walkitout (walkitout) wrote,
walkitout
walkitout

other bloggers

I landed over here when I was tracking the Adoboli story:

http://kiddynamitesworld.com/losing-2b-without-anyone-knowing-about-it-is-much-harder-than-you-think/

It's an interesting post, but I always wonder about people who say companies should be smarter than they are, especially when it comes to risk management. Preventing expensive bad things from happening requires somebody's attention, and often, it is a lot more remunerative to instead pay attention to things that _make_ money than things that avoid _losing_ money. You can take this conservative (hanging on to what you have) approach too far.

So I went looking back through the blog a few days to try to get a sense of the blogger. Is this a person who thinks about costs in a nuanced way, in a way that captures several stages of consequences of multiple approaches when making a decision?

http://kiddynamitesworld.com/did-i-make-a-major-home-insurance-claim-error/

Short answer: No. This blogger is a genuinely decent human being who thinks carefully and tries hard, but is still making rookie errors. When I tried to explain it to R., he kept saying, yeah, you shouldn't insure jewelry because you'll wind up paying for it in 20 years (which is how the policies are priced). Except my point is that if you own something expensive enough and likely enough to be lost or stolen that you're tempted to buy insurance, then you're going to be paying for it in a lot less time -- more like five years -- _when_ you do lose it, in the form of increased premium costs. On _everything_. In the comments thread, the blogger is surprised at how little it takes to get dropped from an umbrella policy.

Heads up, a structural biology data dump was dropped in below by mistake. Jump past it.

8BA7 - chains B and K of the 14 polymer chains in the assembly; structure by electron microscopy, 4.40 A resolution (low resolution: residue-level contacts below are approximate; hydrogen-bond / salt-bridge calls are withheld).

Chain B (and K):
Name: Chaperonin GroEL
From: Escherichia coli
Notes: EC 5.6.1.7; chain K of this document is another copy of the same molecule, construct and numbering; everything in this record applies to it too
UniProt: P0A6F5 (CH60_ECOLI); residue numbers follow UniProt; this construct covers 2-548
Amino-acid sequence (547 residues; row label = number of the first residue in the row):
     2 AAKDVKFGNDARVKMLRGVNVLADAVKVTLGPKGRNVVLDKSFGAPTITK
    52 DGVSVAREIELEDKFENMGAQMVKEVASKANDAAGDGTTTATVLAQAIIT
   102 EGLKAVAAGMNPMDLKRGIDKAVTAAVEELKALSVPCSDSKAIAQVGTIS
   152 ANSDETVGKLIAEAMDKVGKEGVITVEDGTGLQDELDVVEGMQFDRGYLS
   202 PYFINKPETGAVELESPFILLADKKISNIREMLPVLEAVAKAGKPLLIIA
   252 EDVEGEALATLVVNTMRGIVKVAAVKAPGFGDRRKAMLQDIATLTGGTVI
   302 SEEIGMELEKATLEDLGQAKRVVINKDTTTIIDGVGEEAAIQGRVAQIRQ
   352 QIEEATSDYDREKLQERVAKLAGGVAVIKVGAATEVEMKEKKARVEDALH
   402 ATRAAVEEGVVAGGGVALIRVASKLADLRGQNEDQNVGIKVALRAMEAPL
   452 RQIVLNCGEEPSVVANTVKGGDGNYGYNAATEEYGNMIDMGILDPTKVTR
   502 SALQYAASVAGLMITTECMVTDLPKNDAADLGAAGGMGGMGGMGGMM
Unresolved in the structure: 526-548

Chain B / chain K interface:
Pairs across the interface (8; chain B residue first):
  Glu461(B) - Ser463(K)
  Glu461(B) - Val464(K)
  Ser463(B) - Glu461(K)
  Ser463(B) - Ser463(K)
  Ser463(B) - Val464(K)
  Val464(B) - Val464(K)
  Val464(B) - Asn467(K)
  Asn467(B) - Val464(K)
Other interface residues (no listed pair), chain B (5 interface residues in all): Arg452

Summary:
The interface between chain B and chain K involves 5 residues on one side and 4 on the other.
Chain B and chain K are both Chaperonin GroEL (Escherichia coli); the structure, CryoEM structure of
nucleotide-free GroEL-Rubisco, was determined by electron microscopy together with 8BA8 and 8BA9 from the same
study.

Commenters stepped in with a variety of explanations for why insuring jewelry with your homeowners is a mistake and the conversation wanders, but the blogger is still hoping for detailed rules from the insurer so he knows whether he should file a claim or not.

Which is ridiculous. There's a rule. It's simple: you never make a claim if you can possibly avoid it. Once you _do_ make a claim, you expect to be reimbursing the company for having made that claim. Forever. Which is why you never make a claim if you can possibly avoid it.

There's another theory about how insurance works (and it involves Getting Your Money's Worth Out of Premium Payments). That theory is inflationary.
Subscribe
  • Post a new comment

    Error

    default userpic

    Your reply will be screened

    Your IP address will be recorded 

    When you submit the form an invisible reCAPTCHA check will be performed.
    You must follow the Privacy Policy and Google Terms of use.
  • 0 comments